Kosovo: Štrpce, a Model Serb Enclave?
15 Oct 2009
Local elections on 15 November provide a key opportunity for Kosovo Serbs to choose their own representatives and push forward on decentralisation, if they do not heed Belgrade’s calls to boycott.
Kosovo: Štrpce, a Model Serb Enclave? ,* the latest briefing from the International Crisis Group, focuses on the Štrpce municipality, one of southern Kosovo’s largest Serb enclaves, to demonstrate how Serb communities can protect their interests within Kosovo’s constitutional order. In Štrpce good interethnic relations have survived the war, and the Brezovica ski resort and vacation areas offer real economic potential.
But like elsewhere in the country, local Serbs’ mistrust of the government has grown since Kosovo’s declaration of independence. Belgrade has fuelled the resentment by establishing a parallel municipal regime since May 2008. The Kosovo government on its side has so far refused to grant Štrpce the enhanced municipal competencies envisaged for Serb-majority areas by the Ahtissari plan. Štrpce now risks falling victim to the status dispute between Belgrade and Pristina, if local elections on 15 November do not give it a legitimate government.
“Štrpce offers Kosovo’s best hope of establishing a prosperous Serb-majority municipality”, says Marko Prelec, Crisis Group’s Balkans Project Director. “Belgrade, Pristina and the international community should encourage voting and thereafter equip the municipal government with the expanded powers and resources it needs.”
Štrpce’s economic prospects and good Serb-Albanian relations are endangered by the situation prevailing since 2008. The municipality has been governed by two competing Serb-led authorities: an official government appointed in the face of local opposition and a parallel regime elected in defiance of Kosovo law and United Nations Security Council Resolution 1244. Even though local Serbs are instructed by Belgrade to cooperate with the parallel municipal government, it provides few benefits and is increasingly irrelevant to their daily lives. Serbia lacks the ability to provide meaningful government services in southern enclaves such as Štrpce.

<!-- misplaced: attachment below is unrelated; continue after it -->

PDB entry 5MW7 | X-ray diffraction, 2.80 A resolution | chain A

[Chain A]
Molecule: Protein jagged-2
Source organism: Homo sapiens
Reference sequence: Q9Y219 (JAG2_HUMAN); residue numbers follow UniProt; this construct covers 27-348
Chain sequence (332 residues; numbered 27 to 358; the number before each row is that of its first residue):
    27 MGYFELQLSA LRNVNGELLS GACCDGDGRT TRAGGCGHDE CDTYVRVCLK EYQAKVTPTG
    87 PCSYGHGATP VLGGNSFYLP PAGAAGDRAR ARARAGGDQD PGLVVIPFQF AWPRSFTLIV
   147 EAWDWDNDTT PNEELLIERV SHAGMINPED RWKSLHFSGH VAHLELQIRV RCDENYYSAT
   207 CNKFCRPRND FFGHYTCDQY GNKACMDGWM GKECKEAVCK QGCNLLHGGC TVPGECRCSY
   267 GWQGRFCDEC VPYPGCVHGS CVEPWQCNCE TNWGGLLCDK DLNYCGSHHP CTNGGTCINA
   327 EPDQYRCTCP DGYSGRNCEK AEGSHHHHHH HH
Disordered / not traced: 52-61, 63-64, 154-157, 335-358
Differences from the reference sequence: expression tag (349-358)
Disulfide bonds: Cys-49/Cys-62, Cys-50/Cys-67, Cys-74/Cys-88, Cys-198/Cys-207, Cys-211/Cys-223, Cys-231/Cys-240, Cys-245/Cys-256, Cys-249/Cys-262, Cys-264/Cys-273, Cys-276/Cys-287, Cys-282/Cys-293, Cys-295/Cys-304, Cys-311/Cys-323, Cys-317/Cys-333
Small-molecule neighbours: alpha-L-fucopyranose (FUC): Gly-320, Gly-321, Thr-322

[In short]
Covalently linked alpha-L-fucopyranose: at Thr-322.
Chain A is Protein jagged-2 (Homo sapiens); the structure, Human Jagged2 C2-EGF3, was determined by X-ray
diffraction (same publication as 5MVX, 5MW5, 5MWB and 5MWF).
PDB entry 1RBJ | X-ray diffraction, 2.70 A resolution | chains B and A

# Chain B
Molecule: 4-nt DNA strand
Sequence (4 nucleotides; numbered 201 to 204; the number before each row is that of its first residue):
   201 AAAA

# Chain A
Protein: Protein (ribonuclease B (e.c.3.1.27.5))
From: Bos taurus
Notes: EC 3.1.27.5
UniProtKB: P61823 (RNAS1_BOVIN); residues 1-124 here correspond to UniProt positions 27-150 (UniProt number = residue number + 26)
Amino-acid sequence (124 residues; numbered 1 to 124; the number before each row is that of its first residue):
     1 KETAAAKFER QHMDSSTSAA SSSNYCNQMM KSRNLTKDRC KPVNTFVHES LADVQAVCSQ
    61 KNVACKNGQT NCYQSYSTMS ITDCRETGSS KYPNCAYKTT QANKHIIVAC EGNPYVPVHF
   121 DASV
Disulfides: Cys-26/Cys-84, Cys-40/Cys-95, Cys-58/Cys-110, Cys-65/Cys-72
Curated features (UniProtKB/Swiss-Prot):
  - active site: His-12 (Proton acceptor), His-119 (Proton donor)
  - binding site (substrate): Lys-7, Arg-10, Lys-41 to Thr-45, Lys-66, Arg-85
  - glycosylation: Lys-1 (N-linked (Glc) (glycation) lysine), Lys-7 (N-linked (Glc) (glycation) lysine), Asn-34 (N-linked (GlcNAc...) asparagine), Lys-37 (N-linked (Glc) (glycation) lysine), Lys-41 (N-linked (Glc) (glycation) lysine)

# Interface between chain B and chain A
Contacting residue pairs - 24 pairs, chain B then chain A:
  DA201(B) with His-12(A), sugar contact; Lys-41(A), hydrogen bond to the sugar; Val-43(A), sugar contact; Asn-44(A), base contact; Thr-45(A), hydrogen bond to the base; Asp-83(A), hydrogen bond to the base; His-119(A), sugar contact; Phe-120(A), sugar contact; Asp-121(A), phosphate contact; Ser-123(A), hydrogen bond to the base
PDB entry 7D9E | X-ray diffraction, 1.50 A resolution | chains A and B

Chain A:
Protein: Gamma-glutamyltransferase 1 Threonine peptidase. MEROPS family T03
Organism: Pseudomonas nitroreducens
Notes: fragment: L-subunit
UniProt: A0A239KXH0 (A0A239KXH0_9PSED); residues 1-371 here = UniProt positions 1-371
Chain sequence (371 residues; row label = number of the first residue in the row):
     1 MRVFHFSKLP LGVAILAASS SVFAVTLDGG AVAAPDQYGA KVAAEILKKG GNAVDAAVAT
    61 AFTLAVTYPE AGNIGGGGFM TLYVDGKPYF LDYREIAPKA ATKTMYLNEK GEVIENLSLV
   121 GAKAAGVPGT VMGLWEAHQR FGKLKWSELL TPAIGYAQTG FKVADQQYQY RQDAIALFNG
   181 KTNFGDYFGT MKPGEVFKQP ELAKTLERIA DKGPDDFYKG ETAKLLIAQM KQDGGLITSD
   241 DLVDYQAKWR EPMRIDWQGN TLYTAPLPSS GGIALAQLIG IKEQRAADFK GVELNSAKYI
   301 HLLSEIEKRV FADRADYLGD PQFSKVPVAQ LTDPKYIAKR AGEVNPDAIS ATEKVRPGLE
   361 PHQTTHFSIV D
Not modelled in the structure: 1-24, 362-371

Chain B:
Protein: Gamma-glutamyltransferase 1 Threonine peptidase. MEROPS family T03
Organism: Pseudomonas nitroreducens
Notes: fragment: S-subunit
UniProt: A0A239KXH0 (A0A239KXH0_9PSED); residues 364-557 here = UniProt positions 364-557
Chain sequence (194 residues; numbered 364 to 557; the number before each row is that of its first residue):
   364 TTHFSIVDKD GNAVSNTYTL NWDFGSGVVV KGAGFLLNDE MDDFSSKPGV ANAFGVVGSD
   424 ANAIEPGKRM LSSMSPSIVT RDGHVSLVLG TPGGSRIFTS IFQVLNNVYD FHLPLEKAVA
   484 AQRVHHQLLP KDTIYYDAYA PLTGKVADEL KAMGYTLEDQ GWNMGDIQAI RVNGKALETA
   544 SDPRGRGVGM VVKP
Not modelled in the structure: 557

Serbia’s government should stop supporting the parallel institutions, and encourage local Serbs to vote on 15 November. International actors and Pristina should explain the concrete advantages of voting, reassuring Serbs that their ties to Belgrade will not be imperilled. However, if Serbs boycott the vote, after consultation with Serb community leaders, executive appointments will be needed to establish a credible Serb-led government. The new municipal government will face important challenges such as privatising the lucrative Brezovica ski resort, the cornerstone for regional economic development, and regulating extensive illegal construction on prime national park land. It will be able to make the parallel government irrelevant only if it is able to solve these problems.
“Overcoming Serb distrust can only be done on the basis of tangible benefits in everyday life: responsible locally-led government, municipal services and economic growth”, says Sabine Freizer, Crisis Group’s Europe Program Director. “It is hard to see how Serb integration can work anywhere, if it cannot work there.”